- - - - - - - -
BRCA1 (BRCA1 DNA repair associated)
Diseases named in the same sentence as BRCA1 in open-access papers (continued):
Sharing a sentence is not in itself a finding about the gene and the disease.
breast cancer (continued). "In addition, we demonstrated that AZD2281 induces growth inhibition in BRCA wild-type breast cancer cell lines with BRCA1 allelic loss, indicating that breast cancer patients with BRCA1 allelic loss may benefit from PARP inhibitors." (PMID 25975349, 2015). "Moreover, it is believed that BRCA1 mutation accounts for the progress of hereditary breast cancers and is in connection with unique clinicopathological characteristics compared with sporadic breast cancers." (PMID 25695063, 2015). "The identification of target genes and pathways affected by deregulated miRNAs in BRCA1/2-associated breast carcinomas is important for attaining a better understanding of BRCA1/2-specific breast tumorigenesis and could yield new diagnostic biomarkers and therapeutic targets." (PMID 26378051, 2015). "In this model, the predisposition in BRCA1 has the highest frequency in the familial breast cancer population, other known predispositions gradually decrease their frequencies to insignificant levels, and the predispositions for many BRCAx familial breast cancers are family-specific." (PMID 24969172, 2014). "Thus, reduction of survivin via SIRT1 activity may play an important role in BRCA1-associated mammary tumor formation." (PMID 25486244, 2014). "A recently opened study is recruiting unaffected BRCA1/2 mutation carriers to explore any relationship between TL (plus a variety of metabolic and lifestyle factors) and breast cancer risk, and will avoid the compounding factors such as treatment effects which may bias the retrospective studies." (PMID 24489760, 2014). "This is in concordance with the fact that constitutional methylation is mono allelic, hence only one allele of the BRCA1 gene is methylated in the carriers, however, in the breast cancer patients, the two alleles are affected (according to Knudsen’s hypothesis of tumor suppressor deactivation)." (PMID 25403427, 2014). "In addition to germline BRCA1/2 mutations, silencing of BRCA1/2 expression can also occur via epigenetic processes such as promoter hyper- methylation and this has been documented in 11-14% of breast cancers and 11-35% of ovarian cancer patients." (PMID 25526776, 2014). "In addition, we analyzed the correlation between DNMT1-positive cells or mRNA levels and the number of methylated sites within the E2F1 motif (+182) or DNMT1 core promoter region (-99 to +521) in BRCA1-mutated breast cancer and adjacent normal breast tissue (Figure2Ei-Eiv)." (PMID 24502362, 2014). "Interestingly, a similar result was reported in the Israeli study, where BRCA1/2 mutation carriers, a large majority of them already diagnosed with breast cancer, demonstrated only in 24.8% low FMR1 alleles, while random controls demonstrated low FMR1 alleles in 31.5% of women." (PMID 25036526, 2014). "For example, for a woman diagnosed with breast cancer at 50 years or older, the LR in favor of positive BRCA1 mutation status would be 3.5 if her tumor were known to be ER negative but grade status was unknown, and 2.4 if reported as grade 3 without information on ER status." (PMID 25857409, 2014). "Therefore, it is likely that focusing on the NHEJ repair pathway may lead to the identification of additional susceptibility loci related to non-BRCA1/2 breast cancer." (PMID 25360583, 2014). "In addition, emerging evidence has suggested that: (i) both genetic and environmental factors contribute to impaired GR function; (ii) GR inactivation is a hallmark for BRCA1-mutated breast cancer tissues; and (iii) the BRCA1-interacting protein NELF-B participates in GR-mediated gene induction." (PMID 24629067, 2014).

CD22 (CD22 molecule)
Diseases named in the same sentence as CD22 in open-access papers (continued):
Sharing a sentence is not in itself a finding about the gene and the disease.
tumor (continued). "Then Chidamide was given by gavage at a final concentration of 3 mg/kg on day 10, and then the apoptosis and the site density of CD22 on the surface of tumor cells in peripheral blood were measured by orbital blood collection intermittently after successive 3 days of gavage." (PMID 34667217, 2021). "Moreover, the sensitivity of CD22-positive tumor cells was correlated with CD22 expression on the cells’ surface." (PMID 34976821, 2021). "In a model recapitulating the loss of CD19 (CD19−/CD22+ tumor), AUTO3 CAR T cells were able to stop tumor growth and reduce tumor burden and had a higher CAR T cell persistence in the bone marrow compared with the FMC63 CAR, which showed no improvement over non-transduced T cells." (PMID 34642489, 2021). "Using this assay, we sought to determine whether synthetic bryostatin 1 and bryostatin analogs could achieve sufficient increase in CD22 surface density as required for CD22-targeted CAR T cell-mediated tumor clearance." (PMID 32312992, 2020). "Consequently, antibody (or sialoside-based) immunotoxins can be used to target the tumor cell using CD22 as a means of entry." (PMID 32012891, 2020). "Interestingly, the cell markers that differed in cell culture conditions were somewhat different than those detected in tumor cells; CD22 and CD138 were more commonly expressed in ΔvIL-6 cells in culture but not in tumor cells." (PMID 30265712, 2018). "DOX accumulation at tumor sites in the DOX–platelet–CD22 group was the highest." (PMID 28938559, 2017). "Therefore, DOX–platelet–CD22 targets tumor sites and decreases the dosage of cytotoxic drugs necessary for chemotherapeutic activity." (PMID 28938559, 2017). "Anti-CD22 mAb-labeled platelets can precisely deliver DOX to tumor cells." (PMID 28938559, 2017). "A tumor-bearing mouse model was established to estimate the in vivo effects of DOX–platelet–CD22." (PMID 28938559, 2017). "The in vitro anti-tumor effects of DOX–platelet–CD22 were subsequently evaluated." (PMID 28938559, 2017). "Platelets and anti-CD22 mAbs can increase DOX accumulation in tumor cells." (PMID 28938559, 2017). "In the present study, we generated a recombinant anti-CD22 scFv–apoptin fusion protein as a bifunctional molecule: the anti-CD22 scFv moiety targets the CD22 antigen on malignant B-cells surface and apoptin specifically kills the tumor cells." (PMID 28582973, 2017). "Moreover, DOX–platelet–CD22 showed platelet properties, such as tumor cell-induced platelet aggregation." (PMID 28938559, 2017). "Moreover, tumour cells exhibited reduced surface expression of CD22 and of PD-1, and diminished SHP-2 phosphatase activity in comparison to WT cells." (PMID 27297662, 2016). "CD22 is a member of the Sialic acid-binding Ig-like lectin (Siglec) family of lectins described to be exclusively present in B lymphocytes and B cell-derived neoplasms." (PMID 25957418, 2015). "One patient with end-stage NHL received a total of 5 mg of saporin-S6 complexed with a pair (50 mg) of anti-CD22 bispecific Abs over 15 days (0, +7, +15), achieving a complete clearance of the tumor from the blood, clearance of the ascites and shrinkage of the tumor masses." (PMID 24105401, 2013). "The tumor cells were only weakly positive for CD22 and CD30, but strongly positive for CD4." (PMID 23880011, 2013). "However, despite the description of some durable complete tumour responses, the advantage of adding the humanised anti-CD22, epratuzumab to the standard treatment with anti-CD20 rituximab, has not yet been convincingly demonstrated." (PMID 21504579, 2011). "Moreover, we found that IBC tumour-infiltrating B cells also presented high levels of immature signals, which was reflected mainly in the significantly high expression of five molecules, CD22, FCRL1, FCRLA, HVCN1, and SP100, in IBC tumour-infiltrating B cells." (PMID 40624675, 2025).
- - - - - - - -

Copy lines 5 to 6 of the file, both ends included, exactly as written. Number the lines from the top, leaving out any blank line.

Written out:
CD22 (CD22 molecule)
Diseases named in the same sentence as CD22 in open-access papers (continued):